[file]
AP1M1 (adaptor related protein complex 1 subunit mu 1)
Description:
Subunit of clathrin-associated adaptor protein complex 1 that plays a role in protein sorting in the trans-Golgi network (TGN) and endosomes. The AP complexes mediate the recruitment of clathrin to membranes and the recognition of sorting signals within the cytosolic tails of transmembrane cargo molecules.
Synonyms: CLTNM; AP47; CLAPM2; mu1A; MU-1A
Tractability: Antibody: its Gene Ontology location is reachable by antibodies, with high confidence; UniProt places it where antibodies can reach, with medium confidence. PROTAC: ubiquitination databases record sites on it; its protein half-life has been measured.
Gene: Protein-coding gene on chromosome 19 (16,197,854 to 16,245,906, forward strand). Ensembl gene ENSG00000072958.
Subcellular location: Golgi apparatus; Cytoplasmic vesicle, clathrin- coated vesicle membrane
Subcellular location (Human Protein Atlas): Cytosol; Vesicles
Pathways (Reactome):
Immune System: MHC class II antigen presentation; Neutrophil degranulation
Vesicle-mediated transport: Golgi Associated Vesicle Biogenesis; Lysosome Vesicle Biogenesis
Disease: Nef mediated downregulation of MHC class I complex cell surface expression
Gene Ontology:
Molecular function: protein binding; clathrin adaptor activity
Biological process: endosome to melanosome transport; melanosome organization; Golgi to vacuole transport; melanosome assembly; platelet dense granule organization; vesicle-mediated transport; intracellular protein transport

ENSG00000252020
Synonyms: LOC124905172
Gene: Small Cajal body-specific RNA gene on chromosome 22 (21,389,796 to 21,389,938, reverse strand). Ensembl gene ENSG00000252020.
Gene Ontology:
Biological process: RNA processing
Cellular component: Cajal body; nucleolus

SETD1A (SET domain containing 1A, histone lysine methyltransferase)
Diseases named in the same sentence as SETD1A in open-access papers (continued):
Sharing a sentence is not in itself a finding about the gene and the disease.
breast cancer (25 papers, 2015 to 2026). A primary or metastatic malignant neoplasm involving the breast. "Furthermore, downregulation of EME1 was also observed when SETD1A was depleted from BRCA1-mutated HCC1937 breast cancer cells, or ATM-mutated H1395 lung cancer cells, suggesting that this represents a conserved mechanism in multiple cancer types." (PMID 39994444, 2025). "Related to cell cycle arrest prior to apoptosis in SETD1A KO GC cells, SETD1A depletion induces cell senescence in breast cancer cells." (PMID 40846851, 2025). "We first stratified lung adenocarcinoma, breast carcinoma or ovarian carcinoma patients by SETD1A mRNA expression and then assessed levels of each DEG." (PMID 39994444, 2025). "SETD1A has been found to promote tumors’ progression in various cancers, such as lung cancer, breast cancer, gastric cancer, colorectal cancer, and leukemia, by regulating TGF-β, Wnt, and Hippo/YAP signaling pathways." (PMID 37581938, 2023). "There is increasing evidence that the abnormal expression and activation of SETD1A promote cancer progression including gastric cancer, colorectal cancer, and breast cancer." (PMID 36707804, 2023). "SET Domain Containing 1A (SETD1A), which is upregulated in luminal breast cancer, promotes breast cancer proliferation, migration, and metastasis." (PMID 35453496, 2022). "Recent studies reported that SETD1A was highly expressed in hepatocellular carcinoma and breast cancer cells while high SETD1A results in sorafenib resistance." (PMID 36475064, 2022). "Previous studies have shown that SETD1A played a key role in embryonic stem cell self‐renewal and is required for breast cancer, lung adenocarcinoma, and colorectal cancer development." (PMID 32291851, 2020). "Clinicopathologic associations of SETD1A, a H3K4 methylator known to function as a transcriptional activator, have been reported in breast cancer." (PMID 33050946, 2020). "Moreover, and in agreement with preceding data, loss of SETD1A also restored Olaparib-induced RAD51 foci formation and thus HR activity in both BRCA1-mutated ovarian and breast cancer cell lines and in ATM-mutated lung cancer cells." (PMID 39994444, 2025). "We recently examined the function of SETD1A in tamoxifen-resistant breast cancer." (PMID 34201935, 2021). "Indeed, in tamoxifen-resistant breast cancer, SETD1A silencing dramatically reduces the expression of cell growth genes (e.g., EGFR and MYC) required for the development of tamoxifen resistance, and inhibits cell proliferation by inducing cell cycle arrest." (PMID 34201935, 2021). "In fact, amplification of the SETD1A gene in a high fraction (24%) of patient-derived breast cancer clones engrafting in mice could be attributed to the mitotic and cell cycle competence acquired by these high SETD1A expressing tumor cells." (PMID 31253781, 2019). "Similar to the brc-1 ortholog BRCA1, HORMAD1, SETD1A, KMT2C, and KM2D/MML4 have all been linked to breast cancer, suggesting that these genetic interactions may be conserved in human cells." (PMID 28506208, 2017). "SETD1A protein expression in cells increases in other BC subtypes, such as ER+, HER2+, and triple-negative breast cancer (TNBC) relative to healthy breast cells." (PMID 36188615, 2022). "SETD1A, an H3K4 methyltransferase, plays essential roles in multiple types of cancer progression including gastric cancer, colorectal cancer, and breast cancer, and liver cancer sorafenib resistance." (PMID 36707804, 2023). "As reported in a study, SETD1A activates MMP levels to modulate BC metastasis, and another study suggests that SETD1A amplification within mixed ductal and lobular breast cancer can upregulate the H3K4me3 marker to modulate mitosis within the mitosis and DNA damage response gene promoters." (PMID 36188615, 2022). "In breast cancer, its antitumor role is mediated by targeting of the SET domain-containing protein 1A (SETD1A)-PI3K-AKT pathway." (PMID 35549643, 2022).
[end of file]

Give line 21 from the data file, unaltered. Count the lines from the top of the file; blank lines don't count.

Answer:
Cellular component: Cajal body; nucleolus